Understanding 3D Holograms for Geospatial Domain

Conventional 2D maps are limiting in their capabilities. Using 3D geospatial holograms for commercial and government applications makes much more sense. Arial photos and 3D physical models take the experience far beyond and offer better planning. Complex environments can be understood and explored easily using geospatial holograms and they work better than 2D maps.

Before we dive into geospatial holograms, let’s get a basic idea of holography. 

Understanding Holography

Holography is the technique of making holograms. Holograms are images in 3D and are capable of showing depth, unlike regular images. It captures interference patterns between two or more rays of light. Simply put, a hologram is a photogenic recording of a light field and not an image formed by the lens. 

A hologram is a physical recording of an interference pattern that relies on diffraction to produce a 3D light field, which in turn results in an image that can show depth and other features of an original scene. 

Holography is the science of making holograms. A hologram can reflect 3D images of a person, non-living things, landscapes, and so much more. 

What is Geospatial?

The term geospatial has recently been making a lot of noise. It’s a technique that is used to define the collective data and the associated technology has geographical or location-based features. 

This means that the records in data have some location information or contain geographic data. These can be:

  • Coordinates
  • Address
  • City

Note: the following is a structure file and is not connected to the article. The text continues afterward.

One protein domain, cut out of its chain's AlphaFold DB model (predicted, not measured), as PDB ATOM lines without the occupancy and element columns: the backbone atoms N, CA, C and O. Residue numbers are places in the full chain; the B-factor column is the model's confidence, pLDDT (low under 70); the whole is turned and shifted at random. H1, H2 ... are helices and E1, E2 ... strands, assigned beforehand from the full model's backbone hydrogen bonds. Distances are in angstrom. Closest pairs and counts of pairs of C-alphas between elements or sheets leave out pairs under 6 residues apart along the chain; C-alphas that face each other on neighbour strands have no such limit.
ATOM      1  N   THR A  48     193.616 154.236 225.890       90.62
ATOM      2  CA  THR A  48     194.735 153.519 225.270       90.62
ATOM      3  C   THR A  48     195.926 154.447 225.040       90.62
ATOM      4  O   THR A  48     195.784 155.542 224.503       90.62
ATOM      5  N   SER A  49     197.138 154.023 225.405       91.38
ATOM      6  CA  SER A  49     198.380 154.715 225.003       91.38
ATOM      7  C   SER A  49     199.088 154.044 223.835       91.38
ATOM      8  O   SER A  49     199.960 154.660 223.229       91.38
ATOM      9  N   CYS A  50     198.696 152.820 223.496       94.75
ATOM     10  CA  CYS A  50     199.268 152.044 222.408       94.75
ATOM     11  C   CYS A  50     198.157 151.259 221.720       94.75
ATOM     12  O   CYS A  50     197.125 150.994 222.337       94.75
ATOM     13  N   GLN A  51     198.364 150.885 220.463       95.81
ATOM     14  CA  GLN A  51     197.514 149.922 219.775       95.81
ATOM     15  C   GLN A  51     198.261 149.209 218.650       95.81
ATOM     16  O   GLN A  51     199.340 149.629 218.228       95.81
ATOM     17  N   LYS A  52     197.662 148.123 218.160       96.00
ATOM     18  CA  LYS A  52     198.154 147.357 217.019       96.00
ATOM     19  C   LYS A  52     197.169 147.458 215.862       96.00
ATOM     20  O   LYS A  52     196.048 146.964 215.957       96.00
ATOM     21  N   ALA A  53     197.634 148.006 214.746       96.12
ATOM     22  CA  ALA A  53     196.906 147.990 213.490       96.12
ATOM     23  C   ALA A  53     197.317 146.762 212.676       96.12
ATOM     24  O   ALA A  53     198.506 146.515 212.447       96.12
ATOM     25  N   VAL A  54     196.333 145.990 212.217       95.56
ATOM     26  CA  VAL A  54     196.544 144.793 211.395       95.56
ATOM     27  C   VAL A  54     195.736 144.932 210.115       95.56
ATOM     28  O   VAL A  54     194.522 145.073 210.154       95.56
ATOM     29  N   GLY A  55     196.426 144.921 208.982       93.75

• Zip codes

GIS data is a type of geospatial data, and other geospatial data can originate from other GPS data, satellite images, and geotagging.

Geospatial technology refers to all the technology that is used to collect, manipulate, and geographical data. GIS is also a type of geospatial technology. Some examples of geospatial technology include:

  • GPS
  • Remote Sensing
  • Geofencing

There are a huge number of services in the geospatial domain. Here are the most frequent and important services that use geospatial technologies. 

1. Aerial Imagery Services

Aerial imagery is often used in cartography, land-use planning, archeology, environmental studies, and more.

2. Oblique Imagery Services

Oblique imagery services are a type of aerial imagery that’s captured at a 45-degree angle with the ground. The angle allows viewers to see and measure the top and sides of the object at the same time. Oblique imagery is more than often used in the tourism industry, mining, and smart city development projects. 

3. LiDAR Surveys Light Detection and Ranging

It is a remote sensing method that examines the surface of the earth. The light pulses and other data recorded by an airborne system provide precise, clear 3D information about the shape of the Earth and its surface structures. LiDAR surveys are used in Mining and Smart Cities. 

3D Holograms for Geospatial Data

A 3D model is crucial for understanding and visualizing places that it’s almost impossible for others to reach. In the 3D GIS fields, the modeling and visualization of 3D geographical scenes have been an important issue. 

Researchers all across the world have been working tirelessly to create 3D models using data and software. Some work has focused on integrating building information modeling (BIM) and CAD models in the architecture and design domain to GIS. 

To overcome the limitations, some work has been done to display the resulting 3D from external devices. With the growing success of hardware such as virtual reality (VR), Augmented Reality (AR), and mixed reality (MR) have been developed. MR is the perfect culmination of AR and VR.